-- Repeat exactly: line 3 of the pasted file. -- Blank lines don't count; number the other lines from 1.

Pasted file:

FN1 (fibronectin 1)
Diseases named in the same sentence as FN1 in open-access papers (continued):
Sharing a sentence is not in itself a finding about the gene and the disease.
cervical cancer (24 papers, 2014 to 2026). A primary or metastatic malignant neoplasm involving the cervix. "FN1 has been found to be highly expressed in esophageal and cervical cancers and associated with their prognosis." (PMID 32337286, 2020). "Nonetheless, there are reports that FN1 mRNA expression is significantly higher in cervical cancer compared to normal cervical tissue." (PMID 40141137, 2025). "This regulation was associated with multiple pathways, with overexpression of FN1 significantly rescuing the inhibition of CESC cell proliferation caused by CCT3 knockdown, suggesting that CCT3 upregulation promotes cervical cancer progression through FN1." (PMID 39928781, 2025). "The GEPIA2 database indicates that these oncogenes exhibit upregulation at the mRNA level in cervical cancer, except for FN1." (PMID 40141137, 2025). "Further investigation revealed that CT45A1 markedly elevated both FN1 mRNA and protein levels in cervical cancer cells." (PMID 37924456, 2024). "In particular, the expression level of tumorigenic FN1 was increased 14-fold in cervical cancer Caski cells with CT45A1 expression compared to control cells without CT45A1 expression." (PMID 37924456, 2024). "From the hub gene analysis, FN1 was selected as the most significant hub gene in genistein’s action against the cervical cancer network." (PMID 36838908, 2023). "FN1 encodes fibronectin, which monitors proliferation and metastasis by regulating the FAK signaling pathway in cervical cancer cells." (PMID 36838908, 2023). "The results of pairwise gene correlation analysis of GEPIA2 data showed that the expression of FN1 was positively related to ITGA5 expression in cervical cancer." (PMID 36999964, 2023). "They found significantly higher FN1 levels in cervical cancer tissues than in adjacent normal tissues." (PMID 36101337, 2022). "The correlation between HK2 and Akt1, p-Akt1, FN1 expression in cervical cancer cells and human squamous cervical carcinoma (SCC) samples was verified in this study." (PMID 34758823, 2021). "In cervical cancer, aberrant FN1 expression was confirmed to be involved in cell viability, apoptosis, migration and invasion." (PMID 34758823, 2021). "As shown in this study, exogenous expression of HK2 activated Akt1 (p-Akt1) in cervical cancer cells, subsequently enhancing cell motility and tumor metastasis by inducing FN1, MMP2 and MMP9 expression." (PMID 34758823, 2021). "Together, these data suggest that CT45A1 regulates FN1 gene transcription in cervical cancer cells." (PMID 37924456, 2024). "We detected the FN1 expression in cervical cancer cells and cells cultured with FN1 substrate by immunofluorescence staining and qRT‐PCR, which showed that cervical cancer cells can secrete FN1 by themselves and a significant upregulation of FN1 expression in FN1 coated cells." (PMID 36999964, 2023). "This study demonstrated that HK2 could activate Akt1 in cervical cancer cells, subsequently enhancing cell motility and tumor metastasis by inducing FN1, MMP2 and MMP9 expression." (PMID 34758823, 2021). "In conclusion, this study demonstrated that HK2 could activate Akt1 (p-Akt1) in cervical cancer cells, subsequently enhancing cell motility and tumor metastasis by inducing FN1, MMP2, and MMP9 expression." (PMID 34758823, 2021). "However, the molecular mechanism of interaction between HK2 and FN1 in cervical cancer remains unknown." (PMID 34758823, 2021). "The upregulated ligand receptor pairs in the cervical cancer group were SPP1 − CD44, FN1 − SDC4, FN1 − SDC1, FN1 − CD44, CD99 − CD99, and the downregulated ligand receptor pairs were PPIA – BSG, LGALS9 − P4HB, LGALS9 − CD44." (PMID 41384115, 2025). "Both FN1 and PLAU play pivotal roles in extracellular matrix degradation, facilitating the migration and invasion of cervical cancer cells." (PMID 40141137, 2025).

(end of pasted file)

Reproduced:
Sharing a sentence is not in itself a finding about the gene and the disease.